Code page 65001 is for UTF-8; you're trying to display UTF-16 characters.



So you're saying really, my answer might be to switch code pages.
Not even a TCC issue, just one you probably have to field way too often (sorry!!!!!!!!!!!!!!!)

I want to say there was a reason I couldn't switch codepages.
I thought it was compatibility with lots of old utilities that i have integrated into many granular workflows that i've worked on for literally decades, but I don't remember.
I could try again now that I know this is the *right* solution. When I know a solution is right, I tend to be more invested in it and more likely to reach a happy conclusion.



Do you know what the UTF-16 value of those characters are? Consolas does not support the entire UTF-16 character set.

Did you try it with one of the other fonts, like Lucida Console or Cascadia?

Lucida Console for life!

But I tried Cascadia too.

But I guess since I'm on the wrong code-page, it doesn't matter.

[second comment forthcoming]
 
I guess... which code page should i switch to? I know about the utility to do so and have played with it before, i just never reached a happy place.
 
Even though I've been using this command line since the NDOS.COM days in 1988, I'm actually still not sure precisely what this question is asking. It's a TCC.exe window. The window has a title bar that can be clicked for options, and the options has a terminal tab.
That's a console window. (And you're using a pretty recent version of Windows; that "Terminal" tab is new.)

So you're saying really, my answer might be to switch code pages.
I'm pretty sure it has nothing to do with code pages. There are just very few console fonts which include Japanese characters. Try SimSun-ExtB; it's hideous, but does include Japanese and Chinese.
 
Ah - those filenames are probably not Unicode, they're DBCS wide characters. To display them you'll need to switch to one of the DBCS codepages (like 932 for Japanese).

That's a rare occasion when TCC does actually do something with the output rather than handing it all to Windows. TCC needs to scan DBCS strings so it can put the cursor in the right position after Windows writes the character(s).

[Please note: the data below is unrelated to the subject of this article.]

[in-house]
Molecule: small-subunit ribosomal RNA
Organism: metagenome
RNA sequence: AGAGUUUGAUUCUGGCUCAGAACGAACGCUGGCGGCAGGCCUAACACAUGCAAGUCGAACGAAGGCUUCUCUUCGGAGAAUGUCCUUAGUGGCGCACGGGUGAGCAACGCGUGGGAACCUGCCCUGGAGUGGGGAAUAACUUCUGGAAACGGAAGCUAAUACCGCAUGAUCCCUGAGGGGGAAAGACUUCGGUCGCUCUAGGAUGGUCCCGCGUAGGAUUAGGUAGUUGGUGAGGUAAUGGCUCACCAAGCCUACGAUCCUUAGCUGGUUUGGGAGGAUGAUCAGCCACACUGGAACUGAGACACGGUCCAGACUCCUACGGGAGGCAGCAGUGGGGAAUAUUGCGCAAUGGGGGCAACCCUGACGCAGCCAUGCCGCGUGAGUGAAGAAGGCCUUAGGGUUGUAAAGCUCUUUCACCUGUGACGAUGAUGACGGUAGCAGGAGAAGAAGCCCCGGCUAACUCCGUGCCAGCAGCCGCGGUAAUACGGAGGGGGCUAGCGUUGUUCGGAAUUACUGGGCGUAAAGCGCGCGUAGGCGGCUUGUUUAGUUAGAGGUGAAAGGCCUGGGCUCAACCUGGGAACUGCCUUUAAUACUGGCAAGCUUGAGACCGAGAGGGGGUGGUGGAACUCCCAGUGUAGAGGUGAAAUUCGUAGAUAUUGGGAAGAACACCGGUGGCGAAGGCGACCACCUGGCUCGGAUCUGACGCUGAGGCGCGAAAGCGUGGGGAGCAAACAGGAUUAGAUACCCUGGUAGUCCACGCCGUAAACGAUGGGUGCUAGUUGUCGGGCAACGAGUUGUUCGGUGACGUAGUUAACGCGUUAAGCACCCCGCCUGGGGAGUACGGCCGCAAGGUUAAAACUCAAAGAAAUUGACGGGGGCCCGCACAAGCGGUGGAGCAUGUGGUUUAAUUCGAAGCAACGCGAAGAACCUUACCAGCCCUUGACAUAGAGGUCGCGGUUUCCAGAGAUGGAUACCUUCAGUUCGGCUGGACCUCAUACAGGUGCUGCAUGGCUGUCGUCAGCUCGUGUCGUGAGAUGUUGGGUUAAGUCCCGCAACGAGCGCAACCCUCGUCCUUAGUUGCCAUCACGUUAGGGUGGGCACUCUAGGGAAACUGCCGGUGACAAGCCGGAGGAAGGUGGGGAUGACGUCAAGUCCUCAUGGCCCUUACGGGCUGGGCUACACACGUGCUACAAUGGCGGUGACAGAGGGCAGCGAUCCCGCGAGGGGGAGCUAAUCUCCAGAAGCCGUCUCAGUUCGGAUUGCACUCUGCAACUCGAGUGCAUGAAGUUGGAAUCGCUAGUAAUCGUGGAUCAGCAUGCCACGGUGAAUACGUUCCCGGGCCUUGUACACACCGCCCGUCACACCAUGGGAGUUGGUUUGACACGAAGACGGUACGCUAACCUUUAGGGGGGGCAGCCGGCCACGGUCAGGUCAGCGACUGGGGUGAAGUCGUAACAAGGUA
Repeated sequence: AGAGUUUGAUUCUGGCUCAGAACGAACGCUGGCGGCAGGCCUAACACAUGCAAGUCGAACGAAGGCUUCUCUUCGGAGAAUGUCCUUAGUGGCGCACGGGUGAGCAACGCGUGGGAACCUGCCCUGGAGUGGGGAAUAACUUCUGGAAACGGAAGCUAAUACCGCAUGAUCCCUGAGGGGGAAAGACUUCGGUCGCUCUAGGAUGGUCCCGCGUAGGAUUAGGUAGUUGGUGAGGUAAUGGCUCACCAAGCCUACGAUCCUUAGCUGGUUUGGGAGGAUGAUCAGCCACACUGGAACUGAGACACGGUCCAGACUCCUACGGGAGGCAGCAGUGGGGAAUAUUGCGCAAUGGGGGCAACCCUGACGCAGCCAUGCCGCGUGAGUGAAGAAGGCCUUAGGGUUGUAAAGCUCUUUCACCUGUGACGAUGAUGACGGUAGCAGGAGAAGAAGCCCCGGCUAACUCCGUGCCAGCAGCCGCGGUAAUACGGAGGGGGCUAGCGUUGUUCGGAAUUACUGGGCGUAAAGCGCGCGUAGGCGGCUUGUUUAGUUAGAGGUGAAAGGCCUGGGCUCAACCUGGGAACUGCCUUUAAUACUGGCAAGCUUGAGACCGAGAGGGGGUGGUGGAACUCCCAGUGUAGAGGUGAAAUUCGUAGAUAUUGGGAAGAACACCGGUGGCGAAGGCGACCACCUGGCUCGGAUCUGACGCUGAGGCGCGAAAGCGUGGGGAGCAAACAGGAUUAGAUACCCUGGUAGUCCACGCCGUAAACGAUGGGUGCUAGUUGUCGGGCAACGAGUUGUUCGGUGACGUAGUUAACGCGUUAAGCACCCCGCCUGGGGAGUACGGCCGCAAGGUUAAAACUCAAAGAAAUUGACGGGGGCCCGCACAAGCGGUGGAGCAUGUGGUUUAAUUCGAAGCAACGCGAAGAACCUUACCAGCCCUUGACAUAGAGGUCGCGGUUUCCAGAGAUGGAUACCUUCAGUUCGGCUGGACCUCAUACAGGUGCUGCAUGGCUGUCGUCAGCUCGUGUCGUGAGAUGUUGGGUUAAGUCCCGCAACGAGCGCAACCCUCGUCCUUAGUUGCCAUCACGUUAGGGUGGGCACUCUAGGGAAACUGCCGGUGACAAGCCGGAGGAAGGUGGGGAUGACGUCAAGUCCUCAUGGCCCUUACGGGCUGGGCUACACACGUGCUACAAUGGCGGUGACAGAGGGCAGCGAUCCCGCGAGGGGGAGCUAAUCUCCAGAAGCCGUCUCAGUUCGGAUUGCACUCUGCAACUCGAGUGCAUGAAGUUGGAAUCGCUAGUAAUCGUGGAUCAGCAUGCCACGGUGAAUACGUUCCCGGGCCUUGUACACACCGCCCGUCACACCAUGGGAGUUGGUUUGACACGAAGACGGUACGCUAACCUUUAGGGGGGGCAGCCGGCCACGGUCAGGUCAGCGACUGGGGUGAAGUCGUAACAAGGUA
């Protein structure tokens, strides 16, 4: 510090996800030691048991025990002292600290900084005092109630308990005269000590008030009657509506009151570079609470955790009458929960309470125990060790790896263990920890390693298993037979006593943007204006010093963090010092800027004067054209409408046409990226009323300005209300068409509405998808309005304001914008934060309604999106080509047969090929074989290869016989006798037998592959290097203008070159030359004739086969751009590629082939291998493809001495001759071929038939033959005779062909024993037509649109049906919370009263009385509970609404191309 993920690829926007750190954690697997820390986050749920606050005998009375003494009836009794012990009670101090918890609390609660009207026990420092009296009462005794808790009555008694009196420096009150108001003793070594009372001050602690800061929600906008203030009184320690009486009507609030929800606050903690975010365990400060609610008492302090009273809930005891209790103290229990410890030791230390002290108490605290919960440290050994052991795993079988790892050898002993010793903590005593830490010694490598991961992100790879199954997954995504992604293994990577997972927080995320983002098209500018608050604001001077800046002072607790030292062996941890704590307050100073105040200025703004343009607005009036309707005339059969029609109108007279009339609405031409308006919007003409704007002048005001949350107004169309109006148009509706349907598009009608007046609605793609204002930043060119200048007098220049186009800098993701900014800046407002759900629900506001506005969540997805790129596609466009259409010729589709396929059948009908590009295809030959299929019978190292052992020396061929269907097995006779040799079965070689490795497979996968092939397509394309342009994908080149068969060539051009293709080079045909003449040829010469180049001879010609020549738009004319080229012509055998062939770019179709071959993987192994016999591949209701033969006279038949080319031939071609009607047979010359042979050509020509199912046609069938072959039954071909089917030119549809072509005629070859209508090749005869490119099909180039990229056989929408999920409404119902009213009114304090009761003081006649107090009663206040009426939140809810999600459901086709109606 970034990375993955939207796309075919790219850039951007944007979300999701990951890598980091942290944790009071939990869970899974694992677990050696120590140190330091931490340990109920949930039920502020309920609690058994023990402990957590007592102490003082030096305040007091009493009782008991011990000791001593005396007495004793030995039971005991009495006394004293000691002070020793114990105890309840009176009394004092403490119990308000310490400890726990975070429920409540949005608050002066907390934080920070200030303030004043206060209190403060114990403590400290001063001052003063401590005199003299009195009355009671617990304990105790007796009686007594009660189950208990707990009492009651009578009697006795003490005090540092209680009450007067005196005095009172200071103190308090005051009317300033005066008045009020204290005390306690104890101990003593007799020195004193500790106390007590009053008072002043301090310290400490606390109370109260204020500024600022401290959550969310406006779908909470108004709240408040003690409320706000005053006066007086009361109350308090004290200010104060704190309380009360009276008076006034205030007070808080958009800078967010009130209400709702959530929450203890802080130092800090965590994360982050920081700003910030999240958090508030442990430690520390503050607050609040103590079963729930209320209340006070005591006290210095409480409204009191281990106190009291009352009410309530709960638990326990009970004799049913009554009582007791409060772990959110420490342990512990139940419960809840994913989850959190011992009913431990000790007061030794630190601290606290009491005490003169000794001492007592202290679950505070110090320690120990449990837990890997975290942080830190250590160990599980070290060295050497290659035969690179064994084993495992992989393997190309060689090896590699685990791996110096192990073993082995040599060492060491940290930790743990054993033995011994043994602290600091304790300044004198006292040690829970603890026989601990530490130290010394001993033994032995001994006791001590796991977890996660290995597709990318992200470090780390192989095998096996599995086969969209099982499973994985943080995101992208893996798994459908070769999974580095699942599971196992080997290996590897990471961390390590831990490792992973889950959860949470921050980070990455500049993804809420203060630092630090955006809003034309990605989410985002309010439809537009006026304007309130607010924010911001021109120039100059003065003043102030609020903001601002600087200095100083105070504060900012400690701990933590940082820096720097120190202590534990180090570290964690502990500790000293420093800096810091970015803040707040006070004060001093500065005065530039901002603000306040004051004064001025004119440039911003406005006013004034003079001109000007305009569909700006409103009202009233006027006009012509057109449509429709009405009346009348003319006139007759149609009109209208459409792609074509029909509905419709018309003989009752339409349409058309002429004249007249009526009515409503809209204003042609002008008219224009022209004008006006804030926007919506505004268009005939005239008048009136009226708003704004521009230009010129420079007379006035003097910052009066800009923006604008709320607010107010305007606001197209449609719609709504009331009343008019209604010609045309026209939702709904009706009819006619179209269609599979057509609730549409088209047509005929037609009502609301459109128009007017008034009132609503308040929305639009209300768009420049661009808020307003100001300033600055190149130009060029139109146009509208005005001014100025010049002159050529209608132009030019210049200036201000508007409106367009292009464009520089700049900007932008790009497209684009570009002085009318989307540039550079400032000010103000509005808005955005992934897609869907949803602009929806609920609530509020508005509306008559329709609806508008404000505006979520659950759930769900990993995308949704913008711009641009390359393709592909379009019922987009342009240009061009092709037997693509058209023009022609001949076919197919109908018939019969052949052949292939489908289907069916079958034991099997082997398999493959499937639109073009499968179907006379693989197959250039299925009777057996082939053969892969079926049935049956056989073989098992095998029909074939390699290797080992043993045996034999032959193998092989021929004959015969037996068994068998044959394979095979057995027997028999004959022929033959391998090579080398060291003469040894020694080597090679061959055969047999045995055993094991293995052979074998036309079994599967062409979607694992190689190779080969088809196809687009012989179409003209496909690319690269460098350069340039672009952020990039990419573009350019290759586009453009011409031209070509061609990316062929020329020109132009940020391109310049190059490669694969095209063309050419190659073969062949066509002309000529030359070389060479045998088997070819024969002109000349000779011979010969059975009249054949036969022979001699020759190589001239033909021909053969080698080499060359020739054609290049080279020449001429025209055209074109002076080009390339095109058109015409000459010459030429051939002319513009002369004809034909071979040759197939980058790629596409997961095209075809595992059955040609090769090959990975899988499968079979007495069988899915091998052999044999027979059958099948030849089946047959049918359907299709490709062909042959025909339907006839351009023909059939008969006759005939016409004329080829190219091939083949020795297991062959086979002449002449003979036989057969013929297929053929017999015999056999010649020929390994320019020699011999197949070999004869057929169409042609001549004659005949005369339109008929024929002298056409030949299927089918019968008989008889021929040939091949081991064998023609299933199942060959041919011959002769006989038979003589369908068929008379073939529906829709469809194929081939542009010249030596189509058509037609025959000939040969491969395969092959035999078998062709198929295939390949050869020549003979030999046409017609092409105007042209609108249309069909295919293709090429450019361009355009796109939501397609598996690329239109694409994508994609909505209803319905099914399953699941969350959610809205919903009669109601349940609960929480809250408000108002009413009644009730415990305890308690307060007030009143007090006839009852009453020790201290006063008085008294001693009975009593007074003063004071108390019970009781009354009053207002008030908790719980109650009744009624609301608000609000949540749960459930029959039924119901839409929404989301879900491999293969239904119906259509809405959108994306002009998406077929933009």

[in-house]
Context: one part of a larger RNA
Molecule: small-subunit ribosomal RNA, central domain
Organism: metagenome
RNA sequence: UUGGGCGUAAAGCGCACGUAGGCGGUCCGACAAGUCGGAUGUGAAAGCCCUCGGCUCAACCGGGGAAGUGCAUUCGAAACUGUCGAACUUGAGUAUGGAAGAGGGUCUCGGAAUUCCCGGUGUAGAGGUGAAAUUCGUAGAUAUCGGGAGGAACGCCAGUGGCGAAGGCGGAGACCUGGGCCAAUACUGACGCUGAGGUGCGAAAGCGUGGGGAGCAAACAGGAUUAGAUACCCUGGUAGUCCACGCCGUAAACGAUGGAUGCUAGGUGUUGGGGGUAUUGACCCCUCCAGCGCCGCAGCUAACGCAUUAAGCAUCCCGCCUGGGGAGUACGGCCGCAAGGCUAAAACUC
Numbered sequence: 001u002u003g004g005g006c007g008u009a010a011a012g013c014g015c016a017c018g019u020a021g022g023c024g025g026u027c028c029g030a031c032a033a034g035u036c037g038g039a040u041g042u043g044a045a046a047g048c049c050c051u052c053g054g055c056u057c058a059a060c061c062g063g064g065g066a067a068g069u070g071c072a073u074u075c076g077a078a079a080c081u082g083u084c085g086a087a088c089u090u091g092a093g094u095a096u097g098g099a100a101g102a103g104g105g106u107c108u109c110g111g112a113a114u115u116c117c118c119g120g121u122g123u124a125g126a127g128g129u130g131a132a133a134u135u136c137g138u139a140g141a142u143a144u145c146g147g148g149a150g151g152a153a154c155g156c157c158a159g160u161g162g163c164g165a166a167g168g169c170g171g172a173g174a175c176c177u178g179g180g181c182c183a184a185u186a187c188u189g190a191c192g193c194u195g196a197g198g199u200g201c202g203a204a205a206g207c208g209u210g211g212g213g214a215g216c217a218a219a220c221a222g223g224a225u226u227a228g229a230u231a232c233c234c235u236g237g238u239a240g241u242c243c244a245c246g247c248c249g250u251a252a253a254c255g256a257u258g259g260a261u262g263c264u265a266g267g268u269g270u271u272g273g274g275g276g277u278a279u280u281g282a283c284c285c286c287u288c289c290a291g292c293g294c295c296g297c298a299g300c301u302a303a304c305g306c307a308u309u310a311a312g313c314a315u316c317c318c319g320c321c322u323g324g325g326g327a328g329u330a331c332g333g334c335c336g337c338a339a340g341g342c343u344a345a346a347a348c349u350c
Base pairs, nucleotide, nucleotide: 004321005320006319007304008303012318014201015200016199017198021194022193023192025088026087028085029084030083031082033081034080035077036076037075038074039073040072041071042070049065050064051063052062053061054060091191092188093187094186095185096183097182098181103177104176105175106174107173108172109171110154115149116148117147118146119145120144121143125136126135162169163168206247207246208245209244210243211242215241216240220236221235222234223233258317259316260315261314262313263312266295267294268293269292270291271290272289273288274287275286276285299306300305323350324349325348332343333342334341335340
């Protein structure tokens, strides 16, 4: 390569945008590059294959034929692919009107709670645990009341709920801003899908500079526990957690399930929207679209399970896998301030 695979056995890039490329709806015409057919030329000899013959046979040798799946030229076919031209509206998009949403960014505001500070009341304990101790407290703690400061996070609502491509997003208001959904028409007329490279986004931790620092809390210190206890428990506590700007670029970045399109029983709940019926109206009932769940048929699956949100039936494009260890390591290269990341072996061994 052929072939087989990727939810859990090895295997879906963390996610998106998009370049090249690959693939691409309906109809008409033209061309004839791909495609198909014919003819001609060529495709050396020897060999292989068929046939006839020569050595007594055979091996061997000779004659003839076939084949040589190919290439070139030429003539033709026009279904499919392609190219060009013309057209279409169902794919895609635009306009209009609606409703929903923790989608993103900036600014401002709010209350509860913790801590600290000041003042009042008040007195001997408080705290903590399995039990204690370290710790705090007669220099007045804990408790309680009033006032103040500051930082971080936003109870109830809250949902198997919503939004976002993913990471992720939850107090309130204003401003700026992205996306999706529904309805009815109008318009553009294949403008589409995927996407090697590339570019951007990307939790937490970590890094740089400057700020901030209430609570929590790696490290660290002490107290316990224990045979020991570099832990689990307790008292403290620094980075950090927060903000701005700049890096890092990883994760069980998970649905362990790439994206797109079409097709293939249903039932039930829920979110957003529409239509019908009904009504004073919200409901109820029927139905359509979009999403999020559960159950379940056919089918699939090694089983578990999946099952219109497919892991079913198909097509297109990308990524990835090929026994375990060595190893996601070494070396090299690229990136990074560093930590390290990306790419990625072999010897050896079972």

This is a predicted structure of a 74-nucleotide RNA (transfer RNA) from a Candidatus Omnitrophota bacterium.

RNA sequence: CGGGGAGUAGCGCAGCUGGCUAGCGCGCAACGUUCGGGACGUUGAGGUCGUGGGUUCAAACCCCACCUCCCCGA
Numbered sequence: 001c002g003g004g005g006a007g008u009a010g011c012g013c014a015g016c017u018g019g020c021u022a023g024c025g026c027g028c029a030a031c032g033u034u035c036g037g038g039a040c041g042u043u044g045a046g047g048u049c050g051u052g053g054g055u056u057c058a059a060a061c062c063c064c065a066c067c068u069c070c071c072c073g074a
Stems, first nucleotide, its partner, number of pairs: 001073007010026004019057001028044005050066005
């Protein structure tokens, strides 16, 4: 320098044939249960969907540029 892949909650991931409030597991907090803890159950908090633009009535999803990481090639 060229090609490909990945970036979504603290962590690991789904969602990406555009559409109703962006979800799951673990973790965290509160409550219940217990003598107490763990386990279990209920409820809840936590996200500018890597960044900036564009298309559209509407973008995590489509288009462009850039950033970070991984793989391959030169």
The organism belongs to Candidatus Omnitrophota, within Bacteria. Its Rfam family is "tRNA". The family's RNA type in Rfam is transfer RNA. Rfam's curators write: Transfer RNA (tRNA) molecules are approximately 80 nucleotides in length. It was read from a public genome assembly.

Admittedly completely off-topic now, but super interesting.

I somehow doubt there's a codepage that would display all the characters properly and still have compatibility?


I just want my youtube et al downloads to be viewable, but people put emojis and ANY kind of foreign character in them, sometimes to be cute.

I already worked a week or so on an automatic file renamer, but I'd still like to see the characters accurately in the console as the renamer wipes them out.


The renamer uses 4 python language translation libraries (polyglot first, then 3 language specific ones), then 3 phonetic mapping tables for 3 other alphabets, then a generalized unidecode library, then a custom mapping table for all the places i disagree with any of the above as well as for all the unicode characters that the unidecode library fails to decode. Which is a lot.

I constantly run into new characters, I have to add them to the mapping table. Some paste. Some can't paste and can only be referred to by the \u unicode_char_code. And some seemingly can't even be referred to by that (so i had to make a workaround for those).

It throws an exception if an unmapped character is found, and is wrapped up in a BAT file that captures the error level and runs itself over and over again until any unmapped characters are properly mapped. Forces me to fix the code.

But half the time i'm adding them to the mapping table, i can't view them. I have to paste them into google to see what they are. Would be great to be able to see the characters i'm working with.

But not just Japan. All of them.
 
Have you tried Take Command? There's a trial period, so you can test it for free.

Take Command has a different set of issues, but at least you get font substitution.
 
A different set of issues sounds way too scary for me :) I'm 35-years-set-in-my-ways here.